Righting our Upside Down government

The Thinker by Rodin

Down is the new up. This was honed in last Saturday when the U.S. Senate voted in Brett Kavanaugh as our newest justice, despite multiple credible allegations of sexual assault against him.

The vote was perhaps not surprising as Republicans always put party before country. Had Kavanaugh been defeated or withdrawn, someone of similar far right inclinations would have been voted in instead. Majority Leader Mitch McConnell has now realized his dream of a reliably conservative court, which would have happened anyhow.

We are living in the Upside Down. If you are not familiar with the term, you haven’t seen the Netflix series Stranger Things (terrific series you really should watch anyhow). We have probably been in the Upside Down for a while, but Saturday’s vote literally confirmed it. Republicans have seized the Supreme Court. It is now an officially political wing of the Republican Party.

If there was any doubt, now-Justice Kavanaugh’s most recent testimony in front of the Senate Judiciary Committee proves it. In short, our democracy has been formally hijacked. Our government is no longer credibly run for the benefit of the people. It is now run for the sponsors of the Republican Party, principally corporatists, which amounts to groups of well-moneyed white men, but also a lot of white people feeding on their anxiety about losing privilege. You can see it in the tax cuts they passed which directly passes wealth to their class. The Republican Party is rife with racism and misogyny; indeed these things control it.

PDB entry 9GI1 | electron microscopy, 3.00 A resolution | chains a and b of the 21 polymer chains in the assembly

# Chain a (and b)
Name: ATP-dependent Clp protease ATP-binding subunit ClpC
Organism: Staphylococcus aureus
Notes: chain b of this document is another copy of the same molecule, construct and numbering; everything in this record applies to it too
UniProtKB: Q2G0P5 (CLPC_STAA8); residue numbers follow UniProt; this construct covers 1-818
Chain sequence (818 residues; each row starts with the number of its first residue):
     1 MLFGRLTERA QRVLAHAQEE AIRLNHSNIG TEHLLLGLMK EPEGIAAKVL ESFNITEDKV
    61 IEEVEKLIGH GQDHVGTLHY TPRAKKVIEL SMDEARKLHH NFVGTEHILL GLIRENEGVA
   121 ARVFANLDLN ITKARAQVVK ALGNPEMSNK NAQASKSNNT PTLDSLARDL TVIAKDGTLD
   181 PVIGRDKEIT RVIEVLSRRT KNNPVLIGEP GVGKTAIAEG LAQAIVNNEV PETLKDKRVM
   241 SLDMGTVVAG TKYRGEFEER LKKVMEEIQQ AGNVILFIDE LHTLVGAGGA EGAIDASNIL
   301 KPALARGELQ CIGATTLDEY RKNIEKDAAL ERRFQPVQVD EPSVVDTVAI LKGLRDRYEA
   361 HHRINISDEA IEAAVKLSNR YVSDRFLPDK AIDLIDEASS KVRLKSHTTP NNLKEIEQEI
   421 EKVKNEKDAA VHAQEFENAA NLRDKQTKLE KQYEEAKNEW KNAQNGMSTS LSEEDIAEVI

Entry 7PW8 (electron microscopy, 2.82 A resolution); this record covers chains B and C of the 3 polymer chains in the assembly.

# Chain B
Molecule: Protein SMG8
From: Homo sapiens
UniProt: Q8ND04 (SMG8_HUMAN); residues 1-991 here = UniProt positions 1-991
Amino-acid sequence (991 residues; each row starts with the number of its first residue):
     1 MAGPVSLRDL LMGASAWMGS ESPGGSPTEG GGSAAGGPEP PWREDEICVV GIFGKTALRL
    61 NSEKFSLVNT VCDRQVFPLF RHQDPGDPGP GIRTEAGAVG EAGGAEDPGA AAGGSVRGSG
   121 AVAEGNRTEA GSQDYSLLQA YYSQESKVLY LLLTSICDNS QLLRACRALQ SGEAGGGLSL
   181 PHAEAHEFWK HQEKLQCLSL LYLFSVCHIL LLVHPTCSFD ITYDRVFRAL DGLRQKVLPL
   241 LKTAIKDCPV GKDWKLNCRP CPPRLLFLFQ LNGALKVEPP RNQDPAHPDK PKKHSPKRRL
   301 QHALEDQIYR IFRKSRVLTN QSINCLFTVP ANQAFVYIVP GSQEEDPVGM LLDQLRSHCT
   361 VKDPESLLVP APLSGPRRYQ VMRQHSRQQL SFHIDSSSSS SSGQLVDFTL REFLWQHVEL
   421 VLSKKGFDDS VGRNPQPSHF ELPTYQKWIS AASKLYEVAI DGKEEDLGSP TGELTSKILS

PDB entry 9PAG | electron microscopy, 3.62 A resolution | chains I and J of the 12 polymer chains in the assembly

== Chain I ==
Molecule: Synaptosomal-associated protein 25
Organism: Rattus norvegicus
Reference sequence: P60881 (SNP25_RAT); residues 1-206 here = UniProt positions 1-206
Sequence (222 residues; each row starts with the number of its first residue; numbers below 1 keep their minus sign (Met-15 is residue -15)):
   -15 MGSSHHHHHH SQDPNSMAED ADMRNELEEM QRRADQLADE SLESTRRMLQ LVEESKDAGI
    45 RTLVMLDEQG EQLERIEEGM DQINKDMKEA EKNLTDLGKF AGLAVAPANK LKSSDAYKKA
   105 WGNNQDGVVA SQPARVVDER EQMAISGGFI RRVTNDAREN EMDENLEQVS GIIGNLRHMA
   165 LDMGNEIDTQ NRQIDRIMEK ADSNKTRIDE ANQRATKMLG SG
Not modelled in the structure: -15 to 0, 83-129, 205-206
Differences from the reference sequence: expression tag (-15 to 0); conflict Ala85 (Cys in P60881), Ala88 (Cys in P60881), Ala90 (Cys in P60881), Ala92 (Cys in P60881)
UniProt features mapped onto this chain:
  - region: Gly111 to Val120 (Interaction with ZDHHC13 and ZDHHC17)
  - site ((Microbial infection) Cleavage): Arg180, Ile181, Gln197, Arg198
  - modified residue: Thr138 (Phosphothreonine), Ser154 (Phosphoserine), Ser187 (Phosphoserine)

Which raises the question: how to we right our Upside Down government? Is it even possible? We’ll have an inkling a month from now after the midterms because right now Republicans control all three branches of government. They have as close to a vice grip on all of them as possible. It will take a mighty wave of Democratic votes to begin to make our government representative of the people again. It’s unclear given the many obstacles put in the way (gerrymandering, voter purges, voter disenfranchisement, voter suppression and special interest money) whether it is possible.

Even if Democrats regain Congress, it’s but the first of many very hard steps that must occur to return to something like normal. It’s increasingly clear to me that for it to happen at all, Democrats must fight dirty like Republicans. And by fighting dirty it’s unclear if they won’t become as corrupt as Republicans in the process.

Unfortunately, there are no fast solutions to this problem. It took nearly forty years of persistence plus huge amounts of money for Republicans to wholly own government. Some biases are inherently baked into our system and are virtually impossible to change. The biggest problem is the U.S. Senate, which is not weighted according to population. Rural states have a disproportionate advantage in the Senate. As long as these states promote conservative values, at best the Senate will always swing between Republican and Democratic control.

So a combination of long-term and short-term strategies is needed. The bottom line is that we must fight like hell for democracy. It is not something we can fix in one, five or even ten years. It’s likely a generational problem. Much of the problem can go away with time as conservative voters literally die out. This is premised though on having a voting system that is fair, and Republicans have done everything possible to tilt it to their advantage.

If you read this blog regularly, some of these suggestions will seem familiar. But it’s quite clear that what we’ve done before simply doesn’t work. We need new tactics: